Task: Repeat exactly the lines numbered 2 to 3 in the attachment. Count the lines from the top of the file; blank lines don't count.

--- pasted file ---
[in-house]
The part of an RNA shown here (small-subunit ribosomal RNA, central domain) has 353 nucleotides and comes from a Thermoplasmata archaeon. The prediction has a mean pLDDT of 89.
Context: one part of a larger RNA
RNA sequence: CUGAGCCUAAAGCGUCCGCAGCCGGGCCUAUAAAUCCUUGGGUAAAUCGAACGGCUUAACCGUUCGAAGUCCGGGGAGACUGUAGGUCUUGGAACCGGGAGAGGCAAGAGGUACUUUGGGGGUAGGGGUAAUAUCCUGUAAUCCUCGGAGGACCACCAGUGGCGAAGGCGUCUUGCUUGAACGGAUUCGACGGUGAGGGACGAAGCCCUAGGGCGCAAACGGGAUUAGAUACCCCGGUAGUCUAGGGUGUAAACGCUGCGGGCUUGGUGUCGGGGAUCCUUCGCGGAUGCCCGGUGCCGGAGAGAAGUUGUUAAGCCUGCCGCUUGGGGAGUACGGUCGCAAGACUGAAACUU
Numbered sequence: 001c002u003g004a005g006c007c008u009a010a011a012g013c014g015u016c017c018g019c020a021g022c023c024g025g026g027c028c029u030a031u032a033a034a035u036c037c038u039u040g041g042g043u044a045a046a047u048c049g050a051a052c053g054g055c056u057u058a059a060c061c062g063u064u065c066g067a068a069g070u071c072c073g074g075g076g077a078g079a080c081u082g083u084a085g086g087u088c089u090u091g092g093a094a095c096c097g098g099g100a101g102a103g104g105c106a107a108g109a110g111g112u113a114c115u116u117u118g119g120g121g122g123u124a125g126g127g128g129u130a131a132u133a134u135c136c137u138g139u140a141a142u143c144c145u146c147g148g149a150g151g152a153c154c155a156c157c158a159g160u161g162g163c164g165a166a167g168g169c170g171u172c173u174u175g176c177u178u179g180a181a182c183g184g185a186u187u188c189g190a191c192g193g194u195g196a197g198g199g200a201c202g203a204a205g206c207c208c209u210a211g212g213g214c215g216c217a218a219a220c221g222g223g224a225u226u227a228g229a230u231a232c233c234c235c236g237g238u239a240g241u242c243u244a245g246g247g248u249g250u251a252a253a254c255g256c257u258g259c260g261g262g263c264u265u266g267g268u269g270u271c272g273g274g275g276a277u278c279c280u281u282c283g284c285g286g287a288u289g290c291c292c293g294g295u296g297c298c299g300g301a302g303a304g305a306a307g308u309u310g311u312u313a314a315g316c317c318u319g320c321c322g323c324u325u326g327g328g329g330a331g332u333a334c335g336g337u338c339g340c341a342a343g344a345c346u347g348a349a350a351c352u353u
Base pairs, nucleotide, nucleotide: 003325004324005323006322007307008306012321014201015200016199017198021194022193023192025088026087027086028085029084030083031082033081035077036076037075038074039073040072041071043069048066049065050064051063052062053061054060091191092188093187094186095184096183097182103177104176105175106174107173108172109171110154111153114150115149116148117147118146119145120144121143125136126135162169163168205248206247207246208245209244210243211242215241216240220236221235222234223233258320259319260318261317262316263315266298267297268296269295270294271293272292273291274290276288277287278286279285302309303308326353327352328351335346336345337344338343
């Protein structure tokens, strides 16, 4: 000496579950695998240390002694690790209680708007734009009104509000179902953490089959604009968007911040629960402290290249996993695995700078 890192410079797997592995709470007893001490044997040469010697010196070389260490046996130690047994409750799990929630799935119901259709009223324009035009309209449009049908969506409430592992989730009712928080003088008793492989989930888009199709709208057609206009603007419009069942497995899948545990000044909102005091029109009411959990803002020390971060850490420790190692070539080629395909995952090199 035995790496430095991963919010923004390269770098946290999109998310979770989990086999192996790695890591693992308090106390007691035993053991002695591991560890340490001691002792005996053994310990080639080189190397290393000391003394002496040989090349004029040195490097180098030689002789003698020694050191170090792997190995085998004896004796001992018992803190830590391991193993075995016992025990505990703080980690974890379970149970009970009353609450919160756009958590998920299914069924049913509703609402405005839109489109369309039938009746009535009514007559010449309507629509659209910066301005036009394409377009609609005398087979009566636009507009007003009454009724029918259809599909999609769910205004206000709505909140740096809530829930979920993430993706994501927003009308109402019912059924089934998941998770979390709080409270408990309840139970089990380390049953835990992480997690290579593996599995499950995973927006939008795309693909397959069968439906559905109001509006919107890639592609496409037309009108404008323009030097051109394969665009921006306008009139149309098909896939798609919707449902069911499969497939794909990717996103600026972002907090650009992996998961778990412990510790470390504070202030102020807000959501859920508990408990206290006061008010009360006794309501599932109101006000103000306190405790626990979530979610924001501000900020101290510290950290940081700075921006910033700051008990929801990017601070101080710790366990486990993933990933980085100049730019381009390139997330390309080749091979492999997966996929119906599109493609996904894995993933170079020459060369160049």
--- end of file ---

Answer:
The part of an RNA shown here (small-subunit ribosomal RNA, central domain) has 353 nucleotides and comes from a Thermoplasmata archaeon. The prediction has a mean pLDDT of 89.
Context: one part of a larger RNA